I’m going to do four things, if you’ll let me.
1. I’m going to teach you a magic word. 2. I’m going to teach you a magic truth. 3. I’m going to teach you offer packaging. 4. I’m going to melt your fear.
The magic word is “experiment.” I’ll tell you when and how to use that magic word a few paragraphs from now.
The magic truth is that advertising doesn’t fail. Ads fail.
A really good ad will work on just about any radio station. Believe it or not, there are surprisingly few stations out there with “the wrong audience.” So if your sales presentation is mostly you telling advertisers that you’ve got “the perfect audience” for them, you need to ask your best friend to tie you to a chair and slap the hell out of you until you promise to quit saying that.
Really good ads pay off in ways your clients can see. And when they can see that your ads are working, they quit saying things like, “We’re all out of budget.” You’ll laugh out loud at the piles of money your clients can find when they’ve seen that your ads are clearly paying off.
The bottom line of the magic truth is this: You’ve got to make your client give you a really good ad.
And offer packaging is what makes an ad really good.
Now is the time to use that magic word. 1. Look at your client and say, “I’d like to do an experiment.” They’ll say, “What kind of experiment?” 2. You say, “I want to make an offer so attractive that people feel like they have to take advantage of it.”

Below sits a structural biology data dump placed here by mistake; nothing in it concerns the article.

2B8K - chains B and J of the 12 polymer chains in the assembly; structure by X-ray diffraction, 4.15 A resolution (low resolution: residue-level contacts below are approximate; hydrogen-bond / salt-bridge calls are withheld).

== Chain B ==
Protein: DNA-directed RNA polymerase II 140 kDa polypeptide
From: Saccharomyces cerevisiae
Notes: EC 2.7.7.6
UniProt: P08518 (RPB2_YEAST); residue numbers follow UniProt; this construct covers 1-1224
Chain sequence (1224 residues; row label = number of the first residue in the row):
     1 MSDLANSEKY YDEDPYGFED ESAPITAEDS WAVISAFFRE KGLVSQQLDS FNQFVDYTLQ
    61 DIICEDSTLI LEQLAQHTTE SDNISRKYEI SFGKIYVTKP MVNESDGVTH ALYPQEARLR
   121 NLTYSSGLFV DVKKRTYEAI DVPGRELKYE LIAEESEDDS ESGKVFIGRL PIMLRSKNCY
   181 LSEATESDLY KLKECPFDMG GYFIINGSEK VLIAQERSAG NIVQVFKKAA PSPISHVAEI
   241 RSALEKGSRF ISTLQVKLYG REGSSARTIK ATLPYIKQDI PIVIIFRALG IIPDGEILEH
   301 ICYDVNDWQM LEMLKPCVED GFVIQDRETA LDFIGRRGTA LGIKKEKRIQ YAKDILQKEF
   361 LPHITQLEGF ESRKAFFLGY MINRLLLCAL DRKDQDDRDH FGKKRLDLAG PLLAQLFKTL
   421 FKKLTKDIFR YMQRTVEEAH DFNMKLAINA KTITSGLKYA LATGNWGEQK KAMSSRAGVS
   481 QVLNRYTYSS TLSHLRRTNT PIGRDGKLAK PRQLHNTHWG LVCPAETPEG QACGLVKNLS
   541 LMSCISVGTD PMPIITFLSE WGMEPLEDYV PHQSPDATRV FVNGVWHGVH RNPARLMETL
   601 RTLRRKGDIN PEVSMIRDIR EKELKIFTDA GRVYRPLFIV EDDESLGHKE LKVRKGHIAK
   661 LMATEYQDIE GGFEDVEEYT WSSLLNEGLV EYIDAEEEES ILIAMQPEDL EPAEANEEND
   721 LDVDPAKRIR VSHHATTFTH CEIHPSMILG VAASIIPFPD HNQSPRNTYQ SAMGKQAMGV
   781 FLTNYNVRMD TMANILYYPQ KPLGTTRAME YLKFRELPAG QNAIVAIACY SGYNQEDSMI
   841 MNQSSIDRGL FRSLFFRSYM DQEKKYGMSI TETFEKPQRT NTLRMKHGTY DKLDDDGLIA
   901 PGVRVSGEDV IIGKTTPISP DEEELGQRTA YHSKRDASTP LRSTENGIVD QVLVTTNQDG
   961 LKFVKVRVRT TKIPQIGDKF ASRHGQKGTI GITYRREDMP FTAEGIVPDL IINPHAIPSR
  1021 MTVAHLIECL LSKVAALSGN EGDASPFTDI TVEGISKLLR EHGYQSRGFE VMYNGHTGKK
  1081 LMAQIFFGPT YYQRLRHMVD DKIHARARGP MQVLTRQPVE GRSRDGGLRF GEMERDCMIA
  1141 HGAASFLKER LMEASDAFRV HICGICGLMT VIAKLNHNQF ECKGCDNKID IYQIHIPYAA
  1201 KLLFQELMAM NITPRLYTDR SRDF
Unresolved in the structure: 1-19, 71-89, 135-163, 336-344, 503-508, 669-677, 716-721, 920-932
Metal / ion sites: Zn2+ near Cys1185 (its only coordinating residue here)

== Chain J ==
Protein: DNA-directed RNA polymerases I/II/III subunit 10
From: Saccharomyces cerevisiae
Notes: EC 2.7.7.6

Two things will happen in that brief exchange. First, you’ll sharply reduce your client’s resistance when you use the word “experiment.” Tell a client that something is true and they’ll go into “judgment mode” to decide if they believe you. But you don’t want your client to be your judge; you want them to be your partner. And nothing makes them so clearly your partner as doing an experiment together.
Second, that word “experiment” promises four things: 1) limited risk; 2) limited time window; 3) the excitement of adventure; and 4) “We’re going to know something at the end of this experiment that we do not currently know.”
That’s a lot to pack into a single word, isn’t it?
The lowest possible cost of acquiring a new customer will not be achieved until you’ve packaged an offer that’s hard for the customer to refuse.
Note: “Free” is no longer a magic word. If you allow a chiropractor to offer “a free examination” and act like it’s a powerfully attractive offer, I’m going to tie you to that chair again and call your friend. Your listeners know that “a free examination” is just another way of saying “a free sales pitch.”
Powerfully attractive offers are usually based on A) a guaranteed flat rate for a service that’s usually priced according to the degree of difficulty, such as, “We’ll open any clogged drain for $99, even if your clog is in the main line.” Or B), a series of impressive things that are included “at no extra charge” after you’ve made your offer and named your price. The more surprising and attractive your list of things included at no extra charge, the more impressive your package will be.
Do the math with your client and you’ll both see that the cost of a powerful offer is much lower than the cost of ads that don’t work very well. It all comes down to the price of customer acquisition. Your client knows that the cost of convincing a customer to do business with them a second time is only a fraction of the cost of attracting that customer the first time.
So quit talking about your radio station. Start talking instead about the kinds of offers your client can make to your audience. Walk in their door and say, “I’d like to do an experiment.”
There’s nothing scary about that.
In fact, it’s exciting.
So why are you still sitting there? Stand up. Go make some calls.